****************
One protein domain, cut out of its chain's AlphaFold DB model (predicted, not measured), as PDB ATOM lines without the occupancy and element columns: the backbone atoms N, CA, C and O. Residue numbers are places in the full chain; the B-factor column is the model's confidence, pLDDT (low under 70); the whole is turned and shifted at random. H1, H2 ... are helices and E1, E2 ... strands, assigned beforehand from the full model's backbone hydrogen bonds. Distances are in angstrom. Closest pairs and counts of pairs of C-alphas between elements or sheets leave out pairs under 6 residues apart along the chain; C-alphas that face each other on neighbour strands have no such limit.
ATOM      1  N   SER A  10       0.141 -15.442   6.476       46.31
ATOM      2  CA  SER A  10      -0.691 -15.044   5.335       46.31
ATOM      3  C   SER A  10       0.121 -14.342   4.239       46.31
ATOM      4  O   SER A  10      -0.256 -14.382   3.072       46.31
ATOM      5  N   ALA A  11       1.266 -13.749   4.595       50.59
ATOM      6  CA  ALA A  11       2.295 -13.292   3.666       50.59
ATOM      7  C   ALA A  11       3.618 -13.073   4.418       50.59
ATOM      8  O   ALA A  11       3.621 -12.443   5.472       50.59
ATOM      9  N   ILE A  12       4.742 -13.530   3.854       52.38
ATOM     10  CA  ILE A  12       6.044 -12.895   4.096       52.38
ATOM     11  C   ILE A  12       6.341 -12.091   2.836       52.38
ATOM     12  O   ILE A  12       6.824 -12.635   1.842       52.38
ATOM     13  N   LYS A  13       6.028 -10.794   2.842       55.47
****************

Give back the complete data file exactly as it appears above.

One protein domain, cut out of its chain's AlphaFold DB model (predicted, not measured), as PDB ATOM lines without the occupancy and element columns: the backbone atoms N, CA, C and O. Residue numbers are places in the full chain; the B-factor column is the model's confidence, pLDDT (low under 70); the whole is turned and shifted at random. H1, H2 ... are helices and E1, E2 ... strands, assigned beforehand from the full model's backbone hydrogen bonds. Distances are in angstrom. Closest pairs and counts of pairs of C-alphas between elements or sheets leave out pairs under 6 residues apart along the chain; C-alphas that face each other on neighbour strands have no such limit.
ATOM      1  N   SER A  10       0.141 -15.442   6.476       46.31
ATOM      2  CA  SER A  10      -0.691 -15.044   5.335       46.31
ATOM      3  C   SER A  10       0.121 -14.342   4.239       46.31
ATOM      4  O   SER A  10      -0.256 -14.382   3.072       46.31
ATOM      5  N   ALA A  11       1.266 -13.749   4.595       50.59
ATOM      6  CA  ALA A  11       2.295 -13.292   3.666       50.59
ATOM      7  C   ALA A  11       3.618 -13.073   4.418       50.59
ATOM      8  O   ALA A  11       3.621 -12.443   5.472       50.59
ATOM      9  N   ILE A  12       4.742 -13.530   3.854       52.38
ATOM     10  CA  ILE A  12       6.044 -12.895   4.096       52.38
ATOM     11  C   ILE A  12       6.341 -12.091   2.836       52.38
ATOM     12  O   ILE A  12       6.824 -12.635   1.842       52.38
ATOM     13  N   LYS A  13       6.028 -10.794   2.842       55.47